Thursday, November 24, 2005

Advent 1B: Remembering the Future

One of the most popular Christmas specials of recent years has been the dramatization of Truman Capote's "A Christmas Memory". The very title of that wonderful program tells us something important about the season we have just entered. Advent and Christmas are seasons of memory. All of us have memories of Advents and Christmases past. I hope we remember how the liturgy of the church changes at the beginning of Advent. One of the great advantages of our traditions as Episcopalians is that worship involves our senses. At the beginning of Advent we see that green gives way to purple; we notice the Advent wreath and its four candles, knowing that when all four are lit Christmas is finally at hand; we smell the Advent greenery on the altar and Advent wreath; we hear the lovely, haunting Advent hymns -- "Rejoice, rejoice, Emmanuel shall come to thee, O Israel".

But I'm afraid that our memories are more shaped by the popular media than by the traditions of the church.

Perhaps one artist above all seems to have caught the popular imagination with his scenes of American life, especially his depictions of Christmas and other holidays, and that artist is Norman Rockwell. I remember seeing a Rockwell print that would be for many the ideal scene of Christmas festivity.

It depicts an older man and two boys (apparently a father and his sons) are dragging an evergreen, snow still clinging to it, into a well-appointed living room. A fire burns in the fireplace, and a woman and young girl (surely the mother and daughter) clap their hands together in delight.

Well, as Yogi Berra once remarked, "Nostalgia ain't what it used to be".

The "Christmases past" of most "baby boomers" were urban or suburban in nature. We had artificial trees or perhaps dried up sticks of trees we bought from Boy Scouts in the church parking lot.

The message of much popular media seems to be that we should try to remember a past that never was or at least was not our past.

Like us, the writer of Isaiah 64 struggled with the problem of memory. The memories recalled in Isaiah 64 are not of a "Norman Rockwell Christmas"; they are better, truer, and deeper memories. They are memories of the mighty acts of God. The writer remembers a God who came down from heaven and at whose presence the mountains quaked. Isaiah recalls a God who "kindled brushwood" and caused the waters of the earth to steam and boil.

The writer of Isaiah 64 did not have personal memories of these things. When the writer of Isaiah 64 spoke of the mountains quaking at God's presence he was alluding to Israel's encounter with God at Sinai. That was an event in the distant past, something which no one alive had personally witnessed. And yet Israel remembered, for the event was embedded deeply in their corporate memory and that memory was kept alive in their stories.

More than likely, the author of Isaiah 64 was an exile who had returned to Jerusalem about fifty years after Babylon had invaded and burned and destroyed Israel's holy city. But the prophet and the refugees who returned from Babylon had kept alive the memory of what their God had done; they had told the stories of Abraham and Isaac and Jacob; of Sarah and Rebecca and Rachel. They had recounted Israel's great deliverance at the Red Sea and of the awe their mothers and fathers had felt before Sinai when Moses delivered God's great precepts: "I am the Lord your God who brought you out of Egypt... you shall have no other Gods before me." The memories of Israel's God were just as real to the prophet, as if had seen them with his own eyes. For they were a part of Israel's corporate memory. In fact, they were what gave existence and identity to Israel.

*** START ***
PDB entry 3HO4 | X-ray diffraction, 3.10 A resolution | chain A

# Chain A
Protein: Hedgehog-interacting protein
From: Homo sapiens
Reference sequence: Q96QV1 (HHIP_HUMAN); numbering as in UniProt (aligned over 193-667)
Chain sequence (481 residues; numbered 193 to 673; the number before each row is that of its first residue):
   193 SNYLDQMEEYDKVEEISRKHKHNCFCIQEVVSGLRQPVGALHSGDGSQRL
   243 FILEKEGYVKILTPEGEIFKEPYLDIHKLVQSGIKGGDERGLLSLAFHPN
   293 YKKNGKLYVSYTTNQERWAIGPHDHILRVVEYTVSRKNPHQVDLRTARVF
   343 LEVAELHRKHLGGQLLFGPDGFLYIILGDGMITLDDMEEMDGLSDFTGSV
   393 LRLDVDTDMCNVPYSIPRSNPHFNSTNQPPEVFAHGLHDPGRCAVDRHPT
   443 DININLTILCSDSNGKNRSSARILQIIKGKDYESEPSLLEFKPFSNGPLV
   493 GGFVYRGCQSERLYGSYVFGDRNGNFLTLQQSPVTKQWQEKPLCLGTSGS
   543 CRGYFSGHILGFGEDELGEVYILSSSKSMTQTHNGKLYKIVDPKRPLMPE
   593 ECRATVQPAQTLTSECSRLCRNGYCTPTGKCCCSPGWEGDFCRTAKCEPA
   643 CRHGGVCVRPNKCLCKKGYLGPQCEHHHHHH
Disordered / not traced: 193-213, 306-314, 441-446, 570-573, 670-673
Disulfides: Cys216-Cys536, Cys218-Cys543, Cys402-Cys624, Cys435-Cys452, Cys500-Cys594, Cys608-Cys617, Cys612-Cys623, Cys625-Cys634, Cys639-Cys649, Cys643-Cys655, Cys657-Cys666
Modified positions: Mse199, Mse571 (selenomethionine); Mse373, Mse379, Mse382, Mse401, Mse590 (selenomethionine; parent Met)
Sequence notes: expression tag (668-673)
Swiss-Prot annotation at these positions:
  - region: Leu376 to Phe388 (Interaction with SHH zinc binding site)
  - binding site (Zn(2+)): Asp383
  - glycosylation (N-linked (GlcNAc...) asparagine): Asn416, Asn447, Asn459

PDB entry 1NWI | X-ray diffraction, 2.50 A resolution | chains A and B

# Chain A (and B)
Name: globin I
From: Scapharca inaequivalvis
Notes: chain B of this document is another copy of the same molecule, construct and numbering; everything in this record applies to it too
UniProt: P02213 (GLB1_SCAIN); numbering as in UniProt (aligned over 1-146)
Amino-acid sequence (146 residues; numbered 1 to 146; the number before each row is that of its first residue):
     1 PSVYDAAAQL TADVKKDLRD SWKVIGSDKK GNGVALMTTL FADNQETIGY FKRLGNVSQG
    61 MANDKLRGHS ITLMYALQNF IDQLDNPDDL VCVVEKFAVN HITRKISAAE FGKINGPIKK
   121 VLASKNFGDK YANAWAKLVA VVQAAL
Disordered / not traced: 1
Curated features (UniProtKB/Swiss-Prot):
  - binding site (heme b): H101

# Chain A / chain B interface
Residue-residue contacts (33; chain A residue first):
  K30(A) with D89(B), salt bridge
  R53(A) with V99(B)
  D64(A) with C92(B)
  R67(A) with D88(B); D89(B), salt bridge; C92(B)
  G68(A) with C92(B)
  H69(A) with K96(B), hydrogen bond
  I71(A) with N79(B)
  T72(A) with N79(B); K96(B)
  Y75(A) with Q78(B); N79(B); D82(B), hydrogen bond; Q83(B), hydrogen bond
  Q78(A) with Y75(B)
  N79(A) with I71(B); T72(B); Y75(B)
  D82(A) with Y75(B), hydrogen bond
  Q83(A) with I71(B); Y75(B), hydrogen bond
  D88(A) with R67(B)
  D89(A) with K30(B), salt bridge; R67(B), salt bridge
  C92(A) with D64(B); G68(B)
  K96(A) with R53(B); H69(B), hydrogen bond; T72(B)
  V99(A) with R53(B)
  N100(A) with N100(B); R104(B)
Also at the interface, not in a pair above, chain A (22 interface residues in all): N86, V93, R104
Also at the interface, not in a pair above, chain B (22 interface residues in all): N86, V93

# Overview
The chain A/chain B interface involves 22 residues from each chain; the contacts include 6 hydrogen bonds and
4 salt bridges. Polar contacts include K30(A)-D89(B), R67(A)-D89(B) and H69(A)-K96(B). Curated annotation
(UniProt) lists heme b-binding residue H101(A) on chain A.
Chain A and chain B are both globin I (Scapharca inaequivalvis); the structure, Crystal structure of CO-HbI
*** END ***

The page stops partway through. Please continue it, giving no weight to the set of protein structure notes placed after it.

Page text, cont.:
And so they gathered, prophet and people, amidst the ruins of Jerusalem, among the rubble of the Temple to tell the story of the God who had done "awesome deeds that we did not expect". They gathered to remember and to wait. To tell the story surrounded by the destruction Babylon had visited upon Israel and its capital took courage and boldness. It could even be seen as an act of defiance. It was counter-cultural. To remember what God has done in the past is to hope for and anticipate what God may do in the future.

We gather in our warm homes and churches, not in the ruins of the Temple. But our world, too, often seems a wasteland, a land in which we have forgotten God and God has forgotten us. Like Isaiah and the Israelites, we gather in the cold and dark; we light candles and sing songs and tell again the story of the God who came and who comes, of that which has been and is yet to be.

Like the prophet who penned Isaiah 64 we must confess that we, too, have not seen or heard the God who made the mountains tremble, who "did awesome deeds that we did not expect". The memory of a Norman Rockwell Christmas is lovely but unreal. The memory of a God who comes down, who meets whose who "gladly do right" is very real indeed.

Like the prophet we, too, can tell the story, Israel's story, of a God who came down with majesty and fire. But we can also tell the story of a God who came with meekness and gentleness in the form of a baby.

And we can tell the story of how God comes among us even now, who "meets whose who gladly do right, those who remember [God] in their ways".

What we remember and await is not a Norman Rockwell Christmas. It is a lovely picture, but the day after we would be left with a feeling of emptiness. Instead, we wait for something infinitely better - for the skies to pour down righteousness upon those who hunger and are cold, for fire to fall upon dry and drowsy hearts, which is to say, upon us. We assemble and tell the story as we remember that which is yet to be and anticipate what has already happened -- the advent of our God.